The BBC’s iPlayer catch-up and video-on-demand service is being updated to allow users to watch shows offline on their smartphones and tablets, meaning viewers will be able to download programs to watch later on the train, in the car or even on vacation. Before now, viewers using the app could only stream content to their mobile devices.
The new feature is being rolled out in an app update for iOS devices on Tuesday, and is also expected to be introduced soon for Android handsets and tablets.
“This fundamentally changes one of the most annoying restrictions about viewing programmes,“ Daniel Danker, the BBC’s general manager of on-demand programs, told the Guardian, adding that the update will allow even greater freedom when it comes to choosing where and when to watch a TV show.
Danker continued, “With mobile downloads, you can now load up your mobile phone or tablet with hours and hours of BBC programmes, then watch them on the road, on the tube, on a plane, without worrying about having an Internet connection or running up a mobile data bill.”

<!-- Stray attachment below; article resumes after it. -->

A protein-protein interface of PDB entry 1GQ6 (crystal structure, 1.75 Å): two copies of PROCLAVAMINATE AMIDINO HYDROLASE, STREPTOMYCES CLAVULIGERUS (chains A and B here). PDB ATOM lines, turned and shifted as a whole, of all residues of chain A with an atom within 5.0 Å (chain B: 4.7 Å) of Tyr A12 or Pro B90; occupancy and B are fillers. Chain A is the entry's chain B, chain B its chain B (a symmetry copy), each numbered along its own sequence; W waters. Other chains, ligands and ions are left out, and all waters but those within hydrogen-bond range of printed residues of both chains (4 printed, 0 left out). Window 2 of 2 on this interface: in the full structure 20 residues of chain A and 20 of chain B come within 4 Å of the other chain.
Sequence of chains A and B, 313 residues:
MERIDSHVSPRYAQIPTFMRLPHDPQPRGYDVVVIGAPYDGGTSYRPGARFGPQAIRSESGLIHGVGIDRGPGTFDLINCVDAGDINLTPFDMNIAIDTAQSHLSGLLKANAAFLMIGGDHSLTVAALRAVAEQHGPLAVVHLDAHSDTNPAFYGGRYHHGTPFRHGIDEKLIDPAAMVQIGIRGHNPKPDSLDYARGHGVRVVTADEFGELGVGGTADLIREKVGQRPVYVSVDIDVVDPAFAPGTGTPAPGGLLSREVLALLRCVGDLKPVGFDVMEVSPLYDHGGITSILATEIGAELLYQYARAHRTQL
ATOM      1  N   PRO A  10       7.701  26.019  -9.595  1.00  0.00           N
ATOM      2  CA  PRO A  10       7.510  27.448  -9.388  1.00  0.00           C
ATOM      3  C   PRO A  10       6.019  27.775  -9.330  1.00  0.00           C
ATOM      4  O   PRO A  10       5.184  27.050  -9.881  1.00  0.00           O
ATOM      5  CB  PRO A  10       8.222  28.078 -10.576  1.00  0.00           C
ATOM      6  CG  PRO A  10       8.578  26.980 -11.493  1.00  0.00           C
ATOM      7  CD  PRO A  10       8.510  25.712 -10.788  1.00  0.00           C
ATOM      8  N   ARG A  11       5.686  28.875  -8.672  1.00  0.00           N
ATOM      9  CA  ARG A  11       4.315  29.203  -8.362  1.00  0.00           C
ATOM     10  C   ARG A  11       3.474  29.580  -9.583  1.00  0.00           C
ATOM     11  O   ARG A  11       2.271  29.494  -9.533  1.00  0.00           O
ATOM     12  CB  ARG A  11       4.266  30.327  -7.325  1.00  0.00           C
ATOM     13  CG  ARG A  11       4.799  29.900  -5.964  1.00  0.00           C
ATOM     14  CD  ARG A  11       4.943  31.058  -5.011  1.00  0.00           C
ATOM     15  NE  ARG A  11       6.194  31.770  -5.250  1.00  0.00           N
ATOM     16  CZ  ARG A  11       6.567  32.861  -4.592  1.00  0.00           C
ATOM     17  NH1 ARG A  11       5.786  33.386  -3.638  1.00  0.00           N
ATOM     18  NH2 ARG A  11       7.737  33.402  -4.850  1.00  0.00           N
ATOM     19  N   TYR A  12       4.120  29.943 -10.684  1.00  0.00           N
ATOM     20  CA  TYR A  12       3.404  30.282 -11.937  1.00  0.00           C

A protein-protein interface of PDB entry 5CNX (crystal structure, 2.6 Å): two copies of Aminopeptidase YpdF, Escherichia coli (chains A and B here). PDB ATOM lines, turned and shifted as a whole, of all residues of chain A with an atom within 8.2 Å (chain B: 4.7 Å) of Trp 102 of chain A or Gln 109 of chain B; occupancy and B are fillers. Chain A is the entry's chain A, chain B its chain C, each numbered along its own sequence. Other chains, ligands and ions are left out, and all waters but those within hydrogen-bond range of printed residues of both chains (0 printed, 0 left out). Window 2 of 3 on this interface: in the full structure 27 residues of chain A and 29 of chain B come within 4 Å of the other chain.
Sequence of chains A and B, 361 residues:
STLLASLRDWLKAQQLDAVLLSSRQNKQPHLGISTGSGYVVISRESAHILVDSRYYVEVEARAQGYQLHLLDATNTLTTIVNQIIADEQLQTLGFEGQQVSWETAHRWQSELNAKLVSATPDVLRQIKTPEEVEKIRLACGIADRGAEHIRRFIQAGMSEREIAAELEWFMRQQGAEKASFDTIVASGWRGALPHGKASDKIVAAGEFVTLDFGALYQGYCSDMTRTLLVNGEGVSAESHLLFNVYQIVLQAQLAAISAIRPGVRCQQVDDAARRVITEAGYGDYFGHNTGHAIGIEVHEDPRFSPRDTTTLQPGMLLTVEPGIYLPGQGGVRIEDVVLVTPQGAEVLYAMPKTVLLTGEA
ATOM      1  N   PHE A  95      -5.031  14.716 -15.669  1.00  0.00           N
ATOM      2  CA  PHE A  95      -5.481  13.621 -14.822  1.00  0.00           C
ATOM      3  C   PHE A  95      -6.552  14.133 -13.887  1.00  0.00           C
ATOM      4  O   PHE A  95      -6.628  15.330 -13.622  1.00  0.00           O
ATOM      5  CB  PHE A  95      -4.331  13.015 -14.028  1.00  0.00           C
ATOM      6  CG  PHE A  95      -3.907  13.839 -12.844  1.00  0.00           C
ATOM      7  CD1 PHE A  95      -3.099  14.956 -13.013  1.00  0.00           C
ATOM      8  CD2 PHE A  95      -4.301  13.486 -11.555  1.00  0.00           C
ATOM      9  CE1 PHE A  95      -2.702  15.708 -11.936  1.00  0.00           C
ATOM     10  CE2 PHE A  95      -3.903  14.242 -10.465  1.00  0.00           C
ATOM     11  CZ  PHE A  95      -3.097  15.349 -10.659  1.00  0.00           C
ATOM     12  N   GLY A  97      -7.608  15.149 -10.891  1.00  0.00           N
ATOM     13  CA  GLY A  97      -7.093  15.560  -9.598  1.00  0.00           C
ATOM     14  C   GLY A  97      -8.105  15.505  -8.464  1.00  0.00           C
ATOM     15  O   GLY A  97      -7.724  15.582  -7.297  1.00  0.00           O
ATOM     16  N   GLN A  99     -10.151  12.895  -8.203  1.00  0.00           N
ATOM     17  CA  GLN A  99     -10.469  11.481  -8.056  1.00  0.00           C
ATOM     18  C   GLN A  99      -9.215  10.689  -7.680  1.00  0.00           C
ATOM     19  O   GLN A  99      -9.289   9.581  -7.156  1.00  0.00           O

After downloading a show onto a device, users have 30 days to watch it.
The Guardian report says the move by the BBC comes in the wake of program requests on iPlayer leaping by 142 percent in the last 12 months to 30 million a month, brought on in part by the rapid increase in ownership of smartphones and tablets.
The iPlayer has been a huge hit since it came on the scene in 2007, allowing users to enjoy BBC TV shows and radio programs on mobile devices, PCs and many TV sets.
The service is free to those located in the UK, though last year the BBC launched a paid-for video-on-demand (as opposed to a catch-up) service in 11 countries, including Canada, Australia and a number of European countries.
The global iPlayer is part of a year-long pilot scheme, and with that year just about up, we might soon be hearing news of a US launch for the BBC’s popular service.